22 yr: Only 2 in top 100! Thiem #19 and Vesely #38.

21 yr: Lucas Pouille #68

20 yr: Nick the Kid #30. Go Nick!

19 yr: Hyeong Chung #51 and Thanasi Kokkinakis #76.

18 yr: Coric #47. A. Zverev #84.

Makes a nice fluctuating bell curve.

jalep Says:

What luck. EG has to play Isner again.

Gulbis on a 3 match hot streak since Vienna.

jalep Says:

^^Meant to say, won 3 matches in a row in Vienna.

Not sure EG can hold serve. DF.
Isner bp.

jalep Says:

Poor Ernie. To think he made it to top ten once upon a time.

Gypsy Gal Says:

Hi Jalep true, EG has alot of talent but didnt quite live up to his potential,am i suffering from deja-vu but didnt these two play each other last week?….

Ben Pronin Says:

Yes they did and Gulbis won in 2 tiebreakers.

jalep Says:

Your memory is right, GG. Deja-vu Isner v Gulbis in Vienna.

Aren’t you impressed with my post @ 2:10 pm???

Gypsy Gal Says:

Jalep lol,good grief,you really do research your statistics very well,that is indeed very impressive….

jalep Says:

Arrgh…EG. I know you don’t like him GG ;)

Isner likely to meet Anderson. That’s about right.

jalep Says:

The research wasn’t planned, GG. Read Armends post and thought I wonder…

Nothin’ else to do today,lol…no life.

Gypsy Gal Says:

Jalep i prefer Isner as a person,but EG as a tennis player,as he has a style thats more pleasing to the eye,so i pulled for him to win this match,just this once,shhh dont tell anyone though ;)….

jalep Says:

Aw, that’s sweet, GG. EG’s tennis is even more pleasing to the eye when he wins and hope he’ll do more of it in 2016 ;)

Was surprised there weren’t more younger guns when going through the top 100. Think it’s simply too hard and takes more time than it used to to develop the right fitness, skills, confidence and be ready to compete at the top. Coric is doing a good job. There are a few, like Dimitrov, that are frustrating. I can’t hold a grudge against Kyrigos, after looking at the possibilities, tennis needs him!

RZ Says:

@Jalep – good research and good commentary.

RZ Says:

BTW, I looked up the average age of the top 10 in the Race and that skews slightly older – 29.6 rather than 29.1. Probably because Raonic drops out of the top 10 there and gets replaced by Gasquet.

jalep Says:

Hi RZ, Thanks! :D
Was trying to get my mind off both Aga and Simona losing to Maria. Maria and Garbine looking very strong. Aga still in, barely.

Okay, yeah – swapping Gasquet for Raonic brings the age up. Was thinking about going by Race Rank for age but went with 52 week rolling. Didn’t mean to go all the way through but what the heck…

Also was curious if what Armend said about the 31’s next year was right — and it probably is.

You could fit the groups into 18-22 (8), 23-26 (31), 27-30 (40), 31-34+ (20) … We have the largest group (40), the most, right where it’s expected at prime, pushing the prime envelope out and maybe shifting to age 31 in 2016?

Or, does the 18-22 group grow? That’s the group I’m looking at. Also the Ferrer’s and Federer’s on the other end.

Oops. Math comes to 99! Find the missing one,lol…

Wog Boy Says:

jalep @5:09pm

It could be that, but it could be also expectations of too much too quick, lack of hard work, determination and sacrifice in order to achieve and to reach top, and when those expectations were not met being satisfied with making good many by being top 10/20/30.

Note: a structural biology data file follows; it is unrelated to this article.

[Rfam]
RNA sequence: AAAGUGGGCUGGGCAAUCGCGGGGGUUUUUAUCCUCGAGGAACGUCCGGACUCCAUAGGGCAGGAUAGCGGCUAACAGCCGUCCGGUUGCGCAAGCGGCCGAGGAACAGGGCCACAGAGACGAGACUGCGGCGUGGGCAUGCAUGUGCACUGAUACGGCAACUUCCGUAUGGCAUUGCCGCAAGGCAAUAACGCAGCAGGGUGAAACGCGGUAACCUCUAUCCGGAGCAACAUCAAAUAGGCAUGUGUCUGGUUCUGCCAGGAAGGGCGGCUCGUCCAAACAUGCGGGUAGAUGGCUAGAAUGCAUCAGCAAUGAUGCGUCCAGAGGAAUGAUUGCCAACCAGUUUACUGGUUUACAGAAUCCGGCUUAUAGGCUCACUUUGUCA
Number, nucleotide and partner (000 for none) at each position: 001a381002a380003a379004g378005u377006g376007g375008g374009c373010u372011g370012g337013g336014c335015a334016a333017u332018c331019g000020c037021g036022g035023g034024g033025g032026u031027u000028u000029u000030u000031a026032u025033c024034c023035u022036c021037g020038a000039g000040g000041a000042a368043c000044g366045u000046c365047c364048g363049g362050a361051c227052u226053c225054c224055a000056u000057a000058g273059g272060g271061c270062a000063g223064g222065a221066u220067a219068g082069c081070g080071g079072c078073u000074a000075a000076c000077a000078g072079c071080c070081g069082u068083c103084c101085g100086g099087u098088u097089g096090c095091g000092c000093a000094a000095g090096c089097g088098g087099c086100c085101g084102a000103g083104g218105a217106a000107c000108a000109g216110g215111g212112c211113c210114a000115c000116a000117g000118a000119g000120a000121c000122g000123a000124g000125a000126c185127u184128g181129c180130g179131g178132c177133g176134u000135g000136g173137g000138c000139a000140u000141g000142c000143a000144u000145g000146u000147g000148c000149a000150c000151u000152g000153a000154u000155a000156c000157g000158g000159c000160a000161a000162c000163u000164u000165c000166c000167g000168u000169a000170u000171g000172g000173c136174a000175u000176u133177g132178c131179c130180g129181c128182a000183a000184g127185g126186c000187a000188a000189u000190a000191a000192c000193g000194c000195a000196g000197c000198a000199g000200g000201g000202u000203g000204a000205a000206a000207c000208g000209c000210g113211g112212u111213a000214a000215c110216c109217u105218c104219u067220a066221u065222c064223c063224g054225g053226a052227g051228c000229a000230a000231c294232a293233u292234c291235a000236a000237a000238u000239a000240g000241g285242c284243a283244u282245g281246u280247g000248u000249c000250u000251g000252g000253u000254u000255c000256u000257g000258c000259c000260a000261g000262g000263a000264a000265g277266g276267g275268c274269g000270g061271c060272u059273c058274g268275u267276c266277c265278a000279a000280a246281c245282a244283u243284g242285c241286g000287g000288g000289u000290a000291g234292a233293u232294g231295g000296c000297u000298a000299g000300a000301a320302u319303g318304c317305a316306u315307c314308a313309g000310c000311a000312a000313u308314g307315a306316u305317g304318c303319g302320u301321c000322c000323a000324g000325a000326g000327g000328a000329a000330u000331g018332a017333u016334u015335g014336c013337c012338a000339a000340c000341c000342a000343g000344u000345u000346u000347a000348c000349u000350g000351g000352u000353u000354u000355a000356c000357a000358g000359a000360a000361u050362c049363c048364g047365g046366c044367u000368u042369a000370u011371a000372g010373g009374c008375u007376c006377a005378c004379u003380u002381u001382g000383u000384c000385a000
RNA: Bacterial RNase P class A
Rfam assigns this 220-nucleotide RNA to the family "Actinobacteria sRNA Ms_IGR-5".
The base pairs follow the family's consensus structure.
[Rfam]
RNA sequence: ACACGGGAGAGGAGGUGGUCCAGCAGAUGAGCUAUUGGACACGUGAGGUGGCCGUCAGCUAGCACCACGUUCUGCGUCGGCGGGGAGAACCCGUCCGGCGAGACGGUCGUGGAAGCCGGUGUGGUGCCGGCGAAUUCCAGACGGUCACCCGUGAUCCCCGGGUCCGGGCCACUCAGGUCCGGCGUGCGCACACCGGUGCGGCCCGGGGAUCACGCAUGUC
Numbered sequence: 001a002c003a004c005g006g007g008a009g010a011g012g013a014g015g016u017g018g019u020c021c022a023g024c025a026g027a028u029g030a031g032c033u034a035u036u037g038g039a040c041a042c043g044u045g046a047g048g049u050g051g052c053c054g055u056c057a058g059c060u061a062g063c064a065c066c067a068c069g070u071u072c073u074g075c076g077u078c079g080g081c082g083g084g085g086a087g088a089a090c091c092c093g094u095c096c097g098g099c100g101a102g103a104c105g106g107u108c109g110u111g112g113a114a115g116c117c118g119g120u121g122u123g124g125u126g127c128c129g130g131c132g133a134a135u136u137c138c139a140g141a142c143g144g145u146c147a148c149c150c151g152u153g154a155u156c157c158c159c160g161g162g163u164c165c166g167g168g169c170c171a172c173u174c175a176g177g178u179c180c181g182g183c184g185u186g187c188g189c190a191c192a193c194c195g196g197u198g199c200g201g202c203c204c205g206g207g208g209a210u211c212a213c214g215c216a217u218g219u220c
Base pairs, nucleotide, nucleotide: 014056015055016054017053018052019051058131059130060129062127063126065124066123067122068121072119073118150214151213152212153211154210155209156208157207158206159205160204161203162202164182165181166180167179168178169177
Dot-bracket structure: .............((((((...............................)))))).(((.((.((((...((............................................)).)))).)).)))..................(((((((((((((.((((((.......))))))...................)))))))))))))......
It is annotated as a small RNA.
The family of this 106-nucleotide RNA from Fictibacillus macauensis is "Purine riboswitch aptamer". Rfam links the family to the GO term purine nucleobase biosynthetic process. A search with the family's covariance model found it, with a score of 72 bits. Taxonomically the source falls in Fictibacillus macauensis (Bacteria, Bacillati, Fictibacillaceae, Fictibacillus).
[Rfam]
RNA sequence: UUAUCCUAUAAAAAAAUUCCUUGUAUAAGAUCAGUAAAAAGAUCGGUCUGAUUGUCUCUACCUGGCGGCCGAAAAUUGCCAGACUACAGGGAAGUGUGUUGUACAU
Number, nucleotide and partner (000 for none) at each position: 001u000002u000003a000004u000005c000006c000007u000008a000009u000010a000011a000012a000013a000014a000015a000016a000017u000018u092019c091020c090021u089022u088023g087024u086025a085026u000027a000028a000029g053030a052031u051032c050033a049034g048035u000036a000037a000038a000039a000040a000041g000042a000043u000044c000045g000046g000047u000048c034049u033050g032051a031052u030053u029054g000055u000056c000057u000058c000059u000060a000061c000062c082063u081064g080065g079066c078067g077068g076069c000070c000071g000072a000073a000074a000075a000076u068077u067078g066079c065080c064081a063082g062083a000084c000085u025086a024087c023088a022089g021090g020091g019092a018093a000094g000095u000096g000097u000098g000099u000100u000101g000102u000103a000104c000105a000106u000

Look at Roger, Rafa, Andy and Nole when they were breaking through, nothing but hard work, determination and personal sacrifice it was “strive to achive” mission and we can say, for all four, mission accomplished”.

Those new metrosexual generetaions can be bought and satisfied with cheap and shallow pleasures, sadly.

Wog Boy Says:

^^ “good money” not “good many”

jalep Says:

+1 in 28 age group = 11
(41)in the largest group 28-31 in 2016. Armend has is right for 2016 top 10 average age probably close to between 30-31, (assuming Federer and Ferrer stay in), they raise the average at age 35 & 34.

Top 10 – 2016
1 Novak 29
2 Andy 29
3 Stan 31
4 Rafa 30
5 Rog 35
6 Daveed34
7 Tomas 31
8 Marin 28
9 Jo 31
10 KN 26
av. age 30.4 (my list)

jalep Says:

Hi Wog Boy, good points. Roger, Rafa, Nole, Andy compared to what we see of the others – – no on can really match them. Maybe add Ferrer to that list for durability and never say die attitude.

Then we have Stan – don’t know how to describe him.

Tomas, Jo.
Marin, Kei, Milos, Gasquet…maybe Isner.

But then we get into what you are talking about, Wog Boy: the muddy waters of the unknown by adding Grigor, Tomic, Nick, Sock ect…

Tennis Vagabond Says:

Jalep, these are really interesting stats. What jumps out (I think, at a quick glance, could be wrong!) is that Rog and Ferrer are outliers. Other than that, it looks like 30 is IT. But then, given the gap at 24-26, there is opportunity (above or below).

My question is, which of the 30-31 year olds can buck the trend as Roger and Ferrer have? It is really starting to look like Rafa will, at least as far as top ten, and that, I think, is shocking to everyone.

peter Says:

the average age is getting older as tennis becomes more professional. older players now have a huge advantage over younger ones, since they have a lot more experience and mental strength. Also, they make a lot more money these days compared to 20 years ago, so they can afford to have the best team, equipment, physio, etc. the money they make gives them a distinct competitive advantage over younger, less fortunate players. with advances in technology they can remain fit and healthy over a longer period of time, the older guys will stay much longer than they used to be.